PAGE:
When Spider-Man: No Way Home was released in theaters last month, no one was talking about the Oscars, but it was clear that they would be shortly. The picture swung into screens like a pre-ordained rescuer of cinema, a well-worn spandex bodysuit bearing the ambitions of an industry.
The film’s managers could go about asking a non-monetary recompense for their efforts as soon as the picture produced the massive box-office earnings that were fully anticipated of it.
The film’s official Oscar campaign for best picture had begun by the end of December, and a profile in trade publication the Hollywood Reporter provided the producers with a substantial platform to assert their merits. Kevin Feige, the president of Marvel Studios, made a populist case for the film, saying that he hopes the Academy “will think about the artistry that goes into storytelling that connects with a wide range of people on a very emotional level,” and that the public’s enthusiastic response is “the sort of thing the Academy was founded, back in the day, to recognize.”
Meanwhile, Tom Rothman, the chairman of Sony Pictures, defended No Way Home as a paradigm of “quality commerciality” that “the Academy needs to stay connected to.” “We have to overcome, strangely, the prejudice against the fact that it’s a big hit,” he concludes.
Oh, the poor wealthy little flick! No Way Home has generated over $1.6 billion globally to far, but as this marketing would have it, what it lacks is the love and respect of the industry it is attempting to save.
Last year’s win for Chloe Zhao’s quiet, meditative cross-country docufiction Nomadland, a film that shares a medium with Spider-Man in much the same way that Danny DeVito and Arnold Schwarzenegger shared DNA in Twins, exemplified how the shape of an Oscar behemoth has changed over the years: voters have largely favored independent and arthouse features that rake in modest sums relative to the average Marvel blockbuster (In the meanwhile, Zhao’s own Marvel feature Eternals, which was lauded as a game-changing stunner by Feige before to its release, isn’t receiving a murmur of awards chatter from its studio: after all, it only earned a fifth of No Way Home’s current revenue.)
Recently, falling year-over-year TV ratings for the Oscar presentation have strengthened the narrative that Feige and Rothman are now promoting: that the Oscars have lost their popular touch, causing the public to identify with “elitist” critics and tastemakers’ tastes. (Notice the e-word, which has filtered down from the present conservative politicians’ public-versus-media debate.)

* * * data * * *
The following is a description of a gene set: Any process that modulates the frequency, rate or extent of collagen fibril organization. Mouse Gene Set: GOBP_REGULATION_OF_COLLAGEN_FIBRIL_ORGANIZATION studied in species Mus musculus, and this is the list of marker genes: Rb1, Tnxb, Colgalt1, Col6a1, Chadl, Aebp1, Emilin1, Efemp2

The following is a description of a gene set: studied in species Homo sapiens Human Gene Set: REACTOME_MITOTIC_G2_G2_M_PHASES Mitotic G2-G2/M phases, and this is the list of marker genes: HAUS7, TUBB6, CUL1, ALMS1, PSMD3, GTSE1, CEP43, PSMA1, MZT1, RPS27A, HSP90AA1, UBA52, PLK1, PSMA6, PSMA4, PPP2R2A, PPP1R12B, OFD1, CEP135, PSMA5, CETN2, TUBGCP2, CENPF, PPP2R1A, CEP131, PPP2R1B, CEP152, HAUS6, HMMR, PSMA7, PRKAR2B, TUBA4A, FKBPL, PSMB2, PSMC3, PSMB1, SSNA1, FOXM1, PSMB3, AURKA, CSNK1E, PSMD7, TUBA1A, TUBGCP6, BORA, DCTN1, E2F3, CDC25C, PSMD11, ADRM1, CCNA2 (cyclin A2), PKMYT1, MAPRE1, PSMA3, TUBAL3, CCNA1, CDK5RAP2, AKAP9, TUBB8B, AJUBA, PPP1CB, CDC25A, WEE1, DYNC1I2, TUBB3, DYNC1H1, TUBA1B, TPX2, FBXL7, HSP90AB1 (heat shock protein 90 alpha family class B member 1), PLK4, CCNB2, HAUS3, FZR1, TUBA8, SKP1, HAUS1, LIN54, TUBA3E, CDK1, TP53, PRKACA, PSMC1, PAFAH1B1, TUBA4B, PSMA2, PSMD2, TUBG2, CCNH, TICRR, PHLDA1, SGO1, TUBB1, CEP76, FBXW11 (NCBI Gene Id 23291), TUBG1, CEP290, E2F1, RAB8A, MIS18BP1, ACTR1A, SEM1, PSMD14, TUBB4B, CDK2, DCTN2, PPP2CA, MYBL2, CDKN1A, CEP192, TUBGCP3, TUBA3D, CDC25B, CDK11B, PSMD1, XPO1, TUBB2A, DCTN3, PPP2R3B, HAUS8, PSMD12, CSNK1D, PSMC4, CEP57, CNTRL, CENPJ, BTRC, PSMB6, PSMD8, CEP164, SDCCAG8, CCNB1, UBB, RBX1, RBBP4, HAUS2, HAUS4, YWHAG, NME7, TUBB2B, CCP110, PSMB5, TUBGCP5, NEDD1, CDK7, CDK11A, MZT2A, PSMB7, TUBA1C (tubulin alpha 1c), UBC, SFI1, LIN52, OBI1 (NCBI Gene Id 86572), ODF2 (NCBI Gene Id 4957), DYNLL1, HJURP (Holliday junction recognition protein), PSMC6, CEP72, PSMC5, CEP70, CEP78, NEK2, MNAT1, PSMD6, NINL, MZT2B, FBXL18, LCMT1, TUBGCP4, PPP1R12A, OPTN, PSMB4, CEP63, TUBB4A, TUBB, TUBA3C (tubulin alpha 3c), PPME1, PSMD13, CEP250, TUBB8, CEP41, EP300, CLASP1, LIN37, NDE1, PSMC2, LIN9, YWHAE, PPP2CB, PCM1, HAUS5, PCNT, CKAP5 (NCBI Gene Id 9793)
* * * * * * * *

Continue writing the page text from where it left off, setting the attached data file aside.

It’s the same criticism that prompted a frantic Academy to propose a “best popular film” Oscar a few years ago, only to quickly abandon the idea when it became evident they didn’t know what the criteria would be for such a distinction. (Do you want the biggest money or the most respectable money? Who can say?)
It’s both clever and deceptive to build a best picture campaign on the same foundation. The Academy has never had a prejudice against commercial success or the blockbuster form: in the last ten years, ostensibly the Oscars’ era of arthouse surrender, such big, brash popular entertainments as Joker, Gravity, Get Out, Ford v Ferrari, and Bohemian Rhapsody have received best picture nominations (and multiple prizes).
No Way Home would not be the first Marvel Cinematic Universe film to be nominated for an Academy Award: just three years ago, Feige received an Oscar nomination for Black Panther. It wouldn’t be the first sequel in a long-running action series to triumph where its predecessors had failed: Mad Max: Fury Road won a half-dozen Academy Awards in 2016.
As it stands, No Way Home seems to be a long shot for a best picture nomination: a lower-ranking beneficiary of the Academy’s decision to limit the best picture category to a set ten spots, but far from a leader. Its chances of winning an award were recently dashed when Bafta rejected it from all categories when it failed to appear on the British Academy’s digital viewing platform in time. (British blockbuster hopes instead rely on No Time to Die, which was prominently included in the Bafta longlists published last week, while Billie Eilish’s somber theme tune is the most likely Oscar contender.)
Blockbuster cinema is all but secured a berth in the Oscar sweepstakes in the shape of Denis Villeneuve’s magnificent sci-fi extravaganza Dune, which has touched all the requisite precursors on the awards trail so far and has grossed almost $400 million globally.
That’s not much in comparison to No Way Home, but it’s a lot more than any other best picture winner since The King’s Speech. (Though Tom Hooper’s royalty-corn drama is just 11 years old, it seems like a relic from a time when a small-scale, adult-skewing drama could gross even modest superhero numbers in theaters.)
Isn’t Dune, in Rothman’s words, an example of “quality commerciality”? Or is it only a billion dollars short of that? Is the Academy merely biased towards certain types of major hits?
Perhaps the more vague reality that Spider-supporters Man’s don’t want to admit is that it doesn’t seem like an Oscar candidate in the same way that most blockbusters that pass the best picture barrier do. Dune would seem outré as a best picture winner just because of its genre, but it also serious, literary, and aesthetically and acoustically beautiful.